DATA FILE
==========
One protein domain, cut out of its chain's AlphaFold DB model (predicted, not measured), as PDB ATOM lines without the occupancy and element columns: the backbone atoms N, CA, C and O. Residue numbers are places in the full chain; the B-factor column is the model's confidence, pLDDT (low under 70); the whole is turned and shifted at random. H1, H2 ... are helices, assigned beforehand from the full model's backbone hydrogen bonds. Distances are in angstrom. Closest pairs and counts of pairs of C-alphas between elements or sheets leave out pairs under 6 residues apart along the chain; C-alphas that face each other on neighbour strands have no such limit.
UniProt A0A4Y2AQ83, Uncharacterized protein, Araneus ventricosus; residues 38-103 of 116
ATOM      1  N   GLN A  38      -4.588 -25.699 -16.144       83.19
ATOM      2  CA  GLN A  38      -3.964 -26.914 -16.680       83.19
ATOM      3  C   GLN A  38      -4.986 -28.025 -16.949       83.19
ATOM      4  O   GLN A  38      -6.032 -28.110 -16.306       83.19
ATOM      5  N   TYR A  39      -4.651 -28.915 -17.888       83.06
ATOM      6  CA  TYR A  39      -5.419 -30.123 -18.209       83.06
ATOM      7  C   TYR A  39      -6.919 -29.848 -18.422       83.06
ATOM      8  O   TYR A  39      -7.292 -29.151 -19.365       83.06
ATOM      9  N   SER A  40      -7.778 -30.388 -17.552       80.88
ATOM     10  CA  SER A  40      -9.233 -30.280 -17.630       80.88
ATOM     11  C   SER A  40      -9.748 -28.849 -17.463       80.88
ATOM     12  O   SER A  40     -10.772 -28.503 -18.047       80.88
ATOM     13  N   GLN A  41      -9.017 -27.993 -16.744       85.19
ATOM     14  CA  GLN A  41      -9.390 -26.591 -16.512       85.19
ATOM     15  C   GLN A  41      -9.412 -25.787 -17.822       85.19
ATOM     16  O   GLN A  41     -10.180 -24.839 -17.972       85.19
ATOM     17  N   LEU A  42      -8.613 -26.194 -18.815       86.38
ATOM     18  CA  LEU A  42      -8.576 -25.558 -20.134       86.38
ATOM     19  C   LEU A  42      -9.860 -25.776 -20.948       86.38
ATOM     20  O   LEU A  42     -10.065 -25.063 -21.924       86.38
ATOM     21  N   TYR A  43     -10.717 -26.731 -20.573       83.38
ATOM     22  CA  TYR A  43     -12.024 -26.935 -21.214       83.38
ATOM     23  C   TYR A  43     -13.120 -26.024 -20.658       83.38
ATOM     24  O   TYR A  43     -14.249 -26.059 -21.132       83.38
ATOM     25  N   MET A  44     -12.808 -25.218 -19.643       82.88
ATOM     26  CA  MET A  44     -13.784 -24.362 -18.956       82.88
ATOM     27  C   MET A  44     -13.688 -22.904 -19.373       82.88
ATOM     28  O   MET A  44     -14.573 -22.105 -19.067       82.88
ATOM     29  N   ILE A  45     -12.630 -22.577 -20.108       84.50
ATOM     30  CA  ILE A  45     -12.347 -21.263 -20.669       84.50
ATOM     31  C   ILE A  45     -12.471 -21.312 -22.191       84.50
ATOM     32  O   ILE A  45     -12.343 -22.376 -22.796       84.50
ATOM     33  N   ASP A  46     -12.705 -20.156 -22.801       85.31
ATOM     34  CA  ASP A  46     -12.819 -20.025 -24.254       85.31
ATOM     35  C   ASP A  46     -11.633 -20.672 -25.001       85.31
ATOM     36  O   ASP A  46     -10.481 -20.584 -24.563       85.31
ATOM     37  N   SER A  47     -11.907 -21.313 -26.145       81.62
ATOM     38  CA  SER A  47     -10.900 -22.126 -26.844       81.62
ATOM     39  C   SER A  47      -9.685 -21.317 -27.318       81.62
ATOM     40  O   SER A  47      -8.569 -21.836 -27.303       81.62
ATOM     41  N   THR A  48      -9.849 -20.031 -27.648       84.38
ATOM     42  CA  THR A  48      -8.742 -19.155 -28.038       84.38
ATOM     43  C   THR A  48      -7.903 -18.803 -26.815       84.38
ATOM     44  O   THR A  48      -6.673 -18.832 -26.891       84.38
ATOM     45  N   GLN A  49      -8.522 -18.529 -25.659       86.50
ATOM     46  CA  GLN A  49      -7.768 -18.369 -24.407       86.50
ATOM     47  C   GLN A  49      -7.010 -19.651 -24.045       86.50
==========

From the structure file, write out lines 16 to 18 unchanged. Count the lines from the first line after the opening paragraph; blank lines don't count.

ATOM     15  C   GLN A  41      -9.412 -25.787 -17.822       85.19
ATOM     16  O   GLN A  41     -10.180 -24.839 -17.972       85.19
ATOM     17  N   LEU A  42      -8.613 -26.194 -18.815       86.38